Although auto-backup systems may seem like a fail-safe option for storing important information, there are a number of circumstances in which an automatic backup system (ABS) can create a danger to organizations. A few examples include issues related to location control, privacy policies and even the difference between regulated and unregulated information.
What Is Auto-Backup?
As it pertains to computerized data, an Automatic Backup System (ABS) — more commonly known as auto-backup — is essentially a system that can enable you to recover stored information should the data disappear from your computer system. Although advances in technology continue to enable the creation and development of more reliable computer data storage, any hard drive can still fail, resulting in the loss of important information.
Why Do People Use It?
For many people, one of the more attractive benefits of an auto-backup system is that multiple copies of the same data are often created for added protection. In addition, automatic backup systems, when successful, are immune to things like floods, fires and various other damaging environmental factors.
What You Need to Know
In addition to asking yourself what type of data storage options may work best for you and your organization, you may want to consider a few little-known facts about using an automatic backup system. The following is just a sampling of the many details involved when it comes to data storage. However, once you are fully aware of the potential risks of auto-backup, you are sure to be equipped with the information you need to make an informed decision.
1. Location Control
When it comes to the utmost safety of important information, it is essential for organizations to store their back-up data in a separate location from the primary storage location. However, many online backup services retain complete control over the backup storage location. This can become dangerous for many business owners because it often makes it difficult to understand which law enforcement practices and policies apply to the specific stored data.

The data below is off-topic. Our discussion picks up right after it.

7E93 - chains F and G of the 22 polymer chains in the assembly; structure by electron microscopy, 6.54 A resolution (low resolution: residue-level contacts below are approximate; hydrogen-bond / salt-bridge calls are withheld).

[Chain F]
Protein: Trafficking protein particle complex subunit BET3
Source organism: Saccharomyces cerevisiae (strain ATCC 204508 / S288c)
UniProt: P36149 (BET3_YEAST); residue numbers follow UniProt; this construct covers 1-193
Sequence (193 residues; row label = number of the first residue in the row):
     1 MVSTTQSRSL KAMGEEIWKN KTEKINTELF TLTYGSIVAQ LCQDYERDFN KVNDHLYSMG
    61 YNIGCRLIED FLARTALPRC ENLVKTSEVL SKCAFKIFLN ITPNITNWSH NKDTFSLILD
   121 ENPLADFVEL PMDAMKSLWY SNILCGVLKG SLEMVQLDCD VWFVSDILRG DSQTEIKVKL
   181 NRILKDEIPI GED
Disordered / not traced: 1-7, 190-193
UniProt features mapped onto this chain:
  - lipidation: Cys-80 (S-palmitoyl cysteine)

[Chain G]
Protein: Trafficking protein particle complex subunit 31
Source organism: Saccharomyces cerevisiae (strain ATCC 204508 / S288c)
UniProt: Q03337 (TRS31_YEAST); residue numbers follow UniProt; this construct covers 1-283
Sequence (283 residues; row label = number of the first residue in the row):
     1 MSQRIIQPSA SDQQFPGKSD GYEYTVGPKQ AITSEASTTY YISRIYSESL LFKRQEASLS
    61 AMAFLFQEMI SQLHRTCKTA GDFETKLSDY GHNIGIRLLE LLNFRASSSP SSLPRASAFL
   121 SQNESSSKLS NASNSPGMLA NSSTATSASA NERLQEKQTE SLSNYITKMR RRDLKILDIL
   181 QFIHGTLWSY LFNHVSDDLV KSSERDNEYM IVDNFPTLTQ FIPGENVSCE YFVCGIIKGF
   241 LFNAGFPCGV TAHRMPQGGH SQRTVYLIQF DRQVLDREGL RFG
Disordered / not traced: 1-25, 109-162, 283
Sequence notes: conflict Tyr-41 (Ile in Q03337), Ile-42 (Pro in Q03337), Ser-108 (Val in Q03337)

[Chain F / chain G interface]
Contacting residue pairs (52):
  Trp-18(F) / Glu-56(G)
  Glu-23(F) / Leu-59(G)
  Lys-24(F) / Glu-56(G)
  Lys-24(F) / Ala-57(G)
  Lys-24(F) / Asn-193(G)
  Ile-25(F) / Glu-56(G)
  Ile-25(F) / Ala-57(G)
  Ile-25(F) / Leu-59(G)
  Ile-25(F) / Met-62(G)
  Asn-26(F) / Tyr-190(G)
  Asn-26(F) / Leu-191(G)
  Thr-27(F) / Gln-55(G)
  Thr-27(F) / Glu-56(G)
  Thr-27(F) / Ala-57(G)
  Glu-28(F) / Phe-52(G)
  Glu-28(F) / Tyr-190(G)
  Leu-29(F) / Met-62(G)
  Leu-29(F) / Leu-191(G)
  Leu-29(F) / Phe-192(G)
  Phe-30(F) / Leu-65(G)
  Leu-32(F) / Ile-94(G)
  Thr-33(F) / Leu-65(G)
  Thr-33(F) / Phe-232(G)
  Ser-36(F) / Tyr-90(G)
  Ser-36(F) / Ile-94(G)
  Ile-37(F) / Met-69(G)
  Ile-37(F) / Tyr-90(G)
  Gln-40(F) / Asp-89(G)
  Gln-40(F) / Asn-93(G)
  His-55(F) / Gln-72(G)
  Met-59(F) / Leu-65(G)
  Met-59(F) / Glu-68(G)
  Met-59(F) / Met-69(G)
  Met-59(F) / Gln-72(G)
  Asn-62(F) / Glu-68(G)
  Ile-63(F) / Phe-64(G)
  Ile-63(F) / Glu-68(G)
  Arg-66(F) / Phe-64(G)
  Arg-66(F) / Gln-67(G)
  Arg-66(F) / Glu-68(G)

2. Privacy Policies
Since the implementation of the Gramm-Leach-Bliley Act of 1999, all financial institutions are required to disclose their individual privacy policies as it pertains to sharing personal information. Due to the complexities of auto-backup storage providers and their level of control over the data being stored, it may be nearly impossible for an organization to disclose exactly what and how their customers’ information is shared. Therefore, you may not have the ability to protect your organization’s stored data in the way you would like.
3. Regulated vs. Unregulated Data
Regulated data includes private information like credit reports, driver’s license numbers and Social Security numbers. This personal identifying information is protected by strict legal policies. Due to the added safeguards often put in place, the costs associated with this type of auto-backup data storage can be quite significant.
Unregulated data, however, primarily consists of public information easily obtained through property tax records and even utility records. With a clear understanding of the type of data you need to backup and store, you can better assess the level of security you need from your data storage company to lower the risks associated with using an auto-backup system.
Like many people, you may not be fully aware of all of the potentially tricky aspects of utilizing an auto-backup system. In fact, you may even be paying for a high level of security for your data storage when the information you store does not require it.
The main point here is that there is nothing inherently “wrong” with using an automatic backup system. However, it is essential to remain fully apprised of exactly what your legal obligations are as well as how securely your data is stored.